Line images courtesy of Guy Raffa, University of Texas which I modified.

"'Twas believed that the fair Cyprian, whirled

Radiant in the third epicycle, shed

Love's madness on the yet unransomed world."
(Canto VIII.1-3)

The Pagan World believed that Venus was the goddess of love. Here Dante refers to the "fair Cyprian" because it was believed that Venus had risen out of the sea off the island of Cyprus. They actually believed that the influence on sensual love proceeded from the star Venus to which they paid divine honors and even offered sacrifices. On this third heavenly sphere Dante beholds the dazzling-weaving moving lights of angelic and human spirits. He hears such hosannas, singing so beautiful and enchanting, that they would haunt Dante till the day he died.

One of the spirits approaches Dante who fails to recognize Charles Mantel due to his dazzling light. Charles Mantel (1271-1295) was crowned king of Hungary by his father Charles II of Naples at the age of nineteen, although Charles never ruled that country. He died at the age of twenty four but not before meeting Dante in Florence in the Spring of 1294. They became friends as expressed in Canto VII.35.

"Well didst thou love me, and my heart conceives
Thou hadst good cause; for, living, I'd have shown
More of my love to thee than barren leaves."

Charles continues by describing the geographical areas he would have ruled had he lived. Dante realizing that Charles could see all things in God asks how could mean natures descend from the God of all goodness. Charles tells Dante that God by his providential care creates diversity of natures for the common good. One Solomon became a lawgiver, Xerxes a general and Melkisedec a priest. If natures were not ruled by divine providence human beings would have been mere copies of one another. Men on earth must strive to build society and kingdoms based on human nature.

"But you distort the pattern of the creature;
You cloister him that's born to wield the sword,
And crown him king who ought to be a preacher;
Thus from the path you wander all abroad."
(Canto VII.145-148)

This warning is especially relevant in our day when we tend to choose who lives and who dies and through genetic manipulation are striving to create human beings in our image and likeness. Are we wiser than God? Our efforts should be limited to nurturing the human characteristics inherent in human nature, not in supplanting them.


Next Dante encounters Cunizza who's ferocious brother was Ezzelino. One day Ezzelino massacred many people in Verona, Italy. He was confronted by St. Anthony who said, "O enemy of God, cold-blooded tyrant, mad dog, when will you stop spilling the innocent blood of Christians? Beware, upon your head hangs God's judgment, hard and terrible." This partly subdued his ferocity but Dante places him in hell because he still continued to kill and torture people of his realm.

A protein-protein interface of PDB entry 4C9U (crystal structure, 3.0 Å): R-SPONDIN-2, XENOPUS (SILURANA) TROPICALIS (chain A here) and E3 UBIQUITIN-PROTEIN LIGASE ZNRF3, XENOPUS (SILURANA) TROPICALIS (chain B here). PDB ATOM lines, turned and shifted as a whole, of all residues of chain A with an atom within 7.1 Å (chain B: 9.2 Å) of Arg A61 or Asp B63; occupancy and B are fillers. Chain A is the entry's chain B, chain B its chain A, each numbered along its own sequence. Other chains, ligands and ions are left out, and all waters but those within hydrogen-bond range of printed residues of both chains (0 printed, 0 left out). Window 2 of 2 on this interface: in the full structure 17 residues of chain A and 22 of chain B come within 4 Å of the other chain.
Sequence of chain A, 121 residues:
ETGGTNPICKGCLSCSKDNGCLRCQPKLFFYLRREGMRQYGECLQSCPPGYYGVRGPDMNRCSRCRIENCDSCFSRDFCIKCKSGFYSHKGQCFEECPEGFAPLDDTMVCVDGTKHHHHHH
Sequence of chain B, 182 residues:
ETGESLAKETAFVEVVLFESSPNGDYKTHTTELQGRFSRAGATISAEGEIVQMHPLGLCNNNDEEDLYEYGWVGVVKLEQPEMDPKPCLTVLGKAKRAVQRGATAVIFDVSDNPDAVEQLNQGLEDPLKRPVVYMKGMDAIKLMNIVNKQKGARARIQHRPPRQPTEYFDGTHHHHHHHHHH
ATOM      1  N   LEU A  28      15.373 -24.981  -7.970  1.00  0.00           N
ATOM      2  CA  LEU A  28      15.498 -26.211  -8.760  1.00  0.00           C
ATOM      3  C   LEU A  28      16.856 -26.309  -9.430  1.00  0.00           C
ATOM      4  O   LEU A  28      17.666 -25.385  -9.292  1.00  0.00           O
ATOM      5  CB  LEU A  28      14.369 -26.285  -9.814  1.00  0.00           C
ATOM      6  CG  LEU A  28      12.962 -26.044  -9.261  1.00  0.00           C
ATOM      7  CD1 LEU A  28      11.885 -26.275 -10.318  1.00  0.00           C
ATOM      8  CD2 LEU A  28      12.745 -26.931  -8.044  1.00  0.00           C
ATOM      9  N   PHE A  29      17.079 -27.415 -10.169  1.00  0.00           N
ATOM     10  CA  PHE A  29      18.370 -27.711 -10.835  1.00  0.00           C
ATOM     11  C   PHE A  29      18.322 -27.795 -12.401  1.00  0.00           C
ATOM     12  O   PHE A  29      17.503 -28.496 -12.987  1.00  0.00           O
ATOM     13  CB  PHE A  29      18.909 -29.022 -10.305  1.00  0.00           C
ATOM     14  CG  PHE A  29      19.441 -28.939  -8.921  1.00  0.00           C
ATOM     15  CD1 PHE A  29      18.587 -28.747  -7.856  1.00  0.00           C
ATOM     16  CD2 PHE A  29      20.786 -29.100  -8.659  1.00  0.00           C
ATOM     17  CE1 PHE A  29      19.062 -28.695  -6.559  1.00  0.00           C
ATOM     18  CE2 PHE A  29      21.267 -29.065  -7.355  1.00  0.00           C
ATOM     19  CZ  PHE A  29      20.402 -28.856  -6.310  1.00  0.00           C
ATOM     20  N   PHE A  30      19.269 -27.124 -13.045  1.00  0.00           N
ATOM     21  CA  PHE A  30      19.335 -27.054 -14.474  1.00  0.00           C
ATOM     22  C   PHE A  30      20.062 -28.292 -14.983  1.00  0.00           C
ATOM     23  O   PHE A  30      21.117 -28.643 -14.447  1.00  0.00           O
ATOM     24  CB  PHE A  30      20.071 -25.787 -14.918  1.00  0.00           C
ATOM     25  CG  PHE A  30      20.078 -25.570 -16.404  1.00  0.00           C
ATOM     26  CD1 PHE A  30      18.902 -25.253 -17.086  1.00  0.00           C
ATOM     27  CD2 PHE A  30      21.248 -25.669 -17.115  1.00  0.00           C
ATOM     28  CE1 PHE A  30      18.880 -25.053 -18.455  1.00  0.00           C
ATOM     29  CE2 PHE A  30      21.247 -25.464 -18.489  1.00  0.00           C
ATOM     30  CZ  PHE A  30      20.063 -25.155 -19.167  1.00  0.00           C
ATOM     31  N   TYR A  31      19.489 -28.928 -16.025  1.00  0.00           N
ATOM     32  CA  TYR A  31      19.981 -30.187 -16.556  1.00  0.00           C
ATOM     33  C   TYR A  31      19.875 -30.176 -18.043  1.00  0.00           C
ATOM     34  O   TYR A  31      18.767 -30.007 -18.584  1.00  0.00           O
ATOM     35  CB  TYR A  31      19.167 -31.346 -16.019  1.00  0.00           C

Unlike her brother, Cunizza was an ardent lover. She had four husbands and two lovers. Dante places her in heaven because in her old age she moved to Florence and freed the slaves of her father and brothers. She had become compassionate. Likewise, Dante places here the harlot Rahab who, he says, was the first to be raised to this heavenly sphere by the triumph of Christ. We may recall that Rahab helped two Jewish spies to gather information on Jericho which they brought back to Joshua. She was justified by her works.

We are all wondering what heaven is like and Dante, here and there, gives us an insight. In Canto IX we read:

"But here, there's no repentance; here we smile--
Not at sin, which comes no more to mind,
But at God's ordering touch, His master-style.

We contemplate His art, which hath designed
Great works and fair; His goodness, which draws home
To this high world the world of lower kind.
(Canto IX.103-108)

Dante indictment of the Papacy of his time (Pope Boniface VIII) was justified. He wrote,

"Dust gathers on the Gospels, gathers slow
On the great Doctors, while they thumb and scrawl
O'er Decretals, as the margins show."
(Canto IX. 133-135)

"A contemporary and eyewitness, Giovanni Villani, has left in his Florentine chronicle (Muratori, XIII, 348 sqq.) a portrait of Boniface which the judicious Von Reumont seems to consider quite reliable. According to it Boniface, the most clever canonist of his time, was a great-hearted and generous man and a lover of magnificence, but also arrogant, proud, and stern in manner, more feared than loved, too worldly-minded for his high office and too fond of money both for the Church and for his family. His nepotism was open. He founded the Roman house of the Gaetani, and in the process of exalting his family drew down upon himself the effective hatred of the Colonna and their strong clansmen. Gröne, a German Catholic historian of the popes, says of Boniface (II, 164) that while his utterances equal in importance those of Gregory VII and Innocent III, the latter were always more ready to act, Boniface to discourse; they relied on the Divine strength of their office, Boniface on the cleverness of his canonical deductions. For the process against his memory see CLEMENT V." (New Advent: Catholic Encyclopedia on the Internet)

7_Sun: Sphere of Wisdom